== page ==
The essay below was written by Jim Ed Clayton, executive director of the Children’s Center. It is arresting enough that we reprint it here for all to see and ponder as they consider kids, parents, predators and the unfortunate need for agencies like the Children’s Center. Read it all. It’s an appealing, innocent story, with a steel trap at the end.
One of my favorite boyhood activities was quail hunting. Just me and my setter tromping the fence rows and tree lines around Clay, Alabama. One of my regular spots was my great uncle’s land. His name was Adolphus, but we called him “Uncle Doffus.” He owned the property where Deerfoot Parkway and Old Springville Road now intersect.
He had a pond, a barn, a sawmill, and many acres of hilly pasture – home to the oddest herd of cattle I’ve ever seen. My Dad says that they were only “cows” in the broadest definition of the term. Ignored by Uncle Doffus and left to themselves for many bovine generations, the inbred herd was a peculiar sight. They were the weirdest array of sizes, shapes, and colors. Reminded me of Dr. Suess illustrations.
But I had tremendous respect for them because they were really, really mean – especially if there was a calf to protect. Whenever I crossed their rickety old fence, I always had an exit plan. More than a few times, I raced back over the rusty barbed wire just as an angry cartoonish cow slid to a stop in a cloud of dust and slobber.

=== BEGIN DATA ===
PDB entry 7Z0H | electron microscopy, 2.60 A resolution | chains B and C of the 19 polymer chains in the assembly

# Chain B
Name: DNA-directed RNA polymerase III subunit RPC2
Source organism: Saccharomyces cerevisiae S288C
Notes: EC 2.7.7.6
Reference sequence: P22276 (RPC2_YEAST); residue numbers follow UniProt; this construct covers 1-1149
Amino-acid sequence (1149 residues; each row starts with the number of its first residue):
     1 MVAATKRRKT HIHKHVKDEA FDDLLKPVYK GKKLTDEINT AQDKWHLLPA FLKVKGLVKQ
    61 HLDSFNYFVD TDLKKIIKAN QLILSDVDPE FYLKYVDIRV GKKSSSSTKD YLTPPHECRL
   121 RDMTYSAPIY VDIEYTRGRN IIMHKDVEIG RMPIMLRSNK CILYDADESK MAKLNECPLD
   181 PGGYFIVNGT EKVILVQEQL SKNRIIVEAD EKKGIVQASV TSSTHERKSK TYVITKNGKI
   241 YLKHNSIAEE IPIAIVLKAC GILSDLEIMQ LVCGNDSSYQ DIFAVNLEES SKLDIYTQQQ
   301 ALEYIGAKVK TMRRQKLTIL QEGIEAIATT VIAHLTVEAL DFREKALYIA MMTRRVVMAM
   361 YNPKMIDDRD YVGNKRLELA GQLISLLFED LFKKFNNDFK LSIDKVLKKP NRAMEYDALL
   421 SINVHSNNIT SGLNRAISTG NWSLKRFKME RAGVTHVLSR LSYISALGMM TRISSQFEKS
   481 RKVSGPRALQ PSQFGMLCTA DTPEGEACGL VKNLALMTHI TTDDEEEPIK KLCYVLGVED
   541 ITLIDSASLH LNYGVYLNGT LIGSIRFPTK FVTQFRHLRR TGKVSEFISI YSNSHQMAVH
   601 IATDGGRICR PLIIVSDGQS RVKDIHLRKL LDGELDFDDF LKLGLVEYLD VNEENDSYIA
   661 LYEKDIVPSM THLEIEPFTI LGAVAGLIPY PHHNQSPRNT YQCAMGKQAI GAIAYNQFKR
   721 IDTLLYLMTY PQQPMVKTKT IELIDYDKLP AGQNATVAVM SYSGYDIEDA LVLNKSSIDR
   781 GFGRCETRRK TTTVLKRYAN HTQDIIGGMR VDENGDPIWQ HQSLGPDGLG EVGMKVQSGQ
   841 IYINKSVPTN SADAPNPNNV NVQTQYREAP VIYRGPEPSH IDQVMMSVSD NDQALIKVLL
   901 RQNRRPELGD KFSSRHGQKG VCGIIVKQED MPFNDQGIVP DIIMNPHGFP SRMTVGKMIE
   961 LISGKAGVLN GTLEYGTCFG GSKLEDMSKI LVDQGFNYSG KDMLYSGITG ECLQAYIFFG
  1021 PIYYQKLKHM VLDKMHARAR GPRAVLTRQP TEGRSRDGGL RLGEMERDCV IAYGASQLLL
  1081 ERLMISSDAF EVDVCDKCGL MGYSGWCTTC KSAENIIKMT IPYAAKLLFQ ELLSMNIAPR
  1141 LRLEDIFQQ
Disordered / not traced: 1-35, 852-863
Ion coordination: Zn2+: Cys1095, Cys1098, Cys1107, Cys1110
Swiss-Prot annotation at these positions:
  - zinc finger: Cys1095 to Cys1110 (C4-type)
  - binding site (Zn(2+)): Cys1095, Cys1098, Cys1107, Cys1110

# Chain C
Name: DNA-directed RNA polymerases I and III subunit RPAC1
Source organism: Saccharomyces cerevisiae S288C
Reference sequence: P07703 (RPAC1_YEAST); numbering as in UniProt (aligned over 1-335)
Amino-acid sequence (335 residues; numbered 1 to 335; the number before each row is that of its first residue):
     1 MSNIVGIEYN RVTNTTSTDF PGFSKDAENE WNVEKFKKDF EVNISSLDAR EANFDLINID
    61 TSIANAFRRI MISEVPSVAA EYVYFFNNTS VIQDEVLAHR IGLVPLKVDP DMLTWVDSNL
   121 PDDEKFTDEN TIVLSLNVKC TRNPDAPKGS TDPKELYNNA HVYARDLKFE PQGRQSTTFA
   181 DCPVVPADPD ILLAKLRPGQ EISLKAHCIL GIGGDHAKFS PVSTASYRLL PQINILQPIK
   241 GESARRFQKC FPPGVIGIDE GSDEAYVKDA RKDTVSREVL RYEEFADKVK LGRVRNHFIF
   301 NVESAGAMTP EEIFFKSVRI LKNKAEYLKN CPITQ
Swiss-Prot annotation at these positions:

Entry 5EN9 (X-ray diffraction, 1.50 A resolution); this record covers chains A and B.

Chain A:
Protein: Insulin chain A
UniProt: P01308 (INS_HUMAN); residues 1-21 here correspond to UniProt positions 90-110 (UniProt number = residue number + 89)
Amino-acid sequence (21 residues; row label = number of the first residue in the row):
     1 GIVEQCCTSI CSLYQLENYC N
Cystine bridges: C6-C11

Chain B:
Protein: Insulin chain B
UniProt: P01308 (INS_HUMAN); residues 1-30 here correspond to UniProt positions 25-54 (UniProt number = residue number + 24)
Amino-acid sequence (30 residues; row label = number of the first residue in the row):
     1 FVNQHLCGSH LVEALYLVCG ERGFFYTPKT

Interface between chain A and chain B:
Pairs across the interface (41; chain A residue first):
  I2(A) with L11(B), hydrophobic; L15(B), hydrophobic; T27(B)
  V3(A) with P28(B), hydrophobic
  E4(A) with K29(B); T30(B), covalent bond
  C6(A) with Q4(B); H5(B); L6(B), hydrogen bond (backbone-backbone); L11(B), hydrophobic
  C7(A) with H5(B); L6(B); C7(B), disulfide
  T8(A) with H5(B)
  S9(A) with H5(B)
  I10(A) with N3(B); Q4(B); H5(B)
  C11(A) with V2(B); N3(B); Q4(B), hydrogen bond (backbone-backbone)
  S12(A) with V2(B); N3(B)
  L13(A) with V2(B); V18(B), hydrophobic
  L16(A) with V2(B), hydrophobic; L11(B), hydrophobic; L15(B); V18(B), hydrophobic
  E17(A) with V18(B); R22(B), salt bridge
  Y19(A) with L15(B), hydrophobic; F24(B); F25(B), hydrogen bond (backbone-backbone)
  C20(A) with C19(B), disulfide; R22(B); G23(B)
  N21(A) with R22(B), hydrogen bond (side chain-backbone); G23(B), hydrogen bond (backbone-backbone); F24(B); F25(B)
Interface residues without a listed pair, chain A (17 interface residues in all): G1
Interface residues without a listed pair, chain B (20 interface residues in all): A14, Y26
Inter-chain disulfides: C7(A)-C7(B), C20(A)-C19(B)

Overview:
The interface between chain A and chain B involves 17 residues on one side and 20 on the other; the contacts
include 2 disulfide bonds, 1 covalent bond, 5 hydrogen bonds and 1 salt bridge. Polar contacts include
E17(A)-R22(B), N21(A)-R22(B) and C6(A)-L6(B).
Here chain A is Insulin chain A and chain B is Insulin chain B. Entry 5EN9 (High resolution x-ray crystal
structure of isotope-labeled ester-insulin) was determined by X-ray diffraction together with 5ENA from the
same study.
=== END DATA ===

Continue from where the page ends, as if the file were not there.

Recently, while I was having lunch with Donny Ray and Brother Bud Jones, Donny asked me a question: “What is the biggest challenge for the Children’s Center?”
I didn’t have to ponder it. I answered, “What we need more than anything else are protective parents.” Too often, children are left in the care of adults or older teens who abuse them. It’s the same story over and over: mothers and fathers entrusting their little one to the care of a predator
I wish that child predators were easy to spot – but they aren’t. I wish that friends and family members did not abuse our children – but they do. I wish that new parents could see what we see – the tears of mamas and daddies who cry, “If only I had known.”
I wish more of us had the protective instincts of my uncle’s ugly old cows…for our kids’ sake.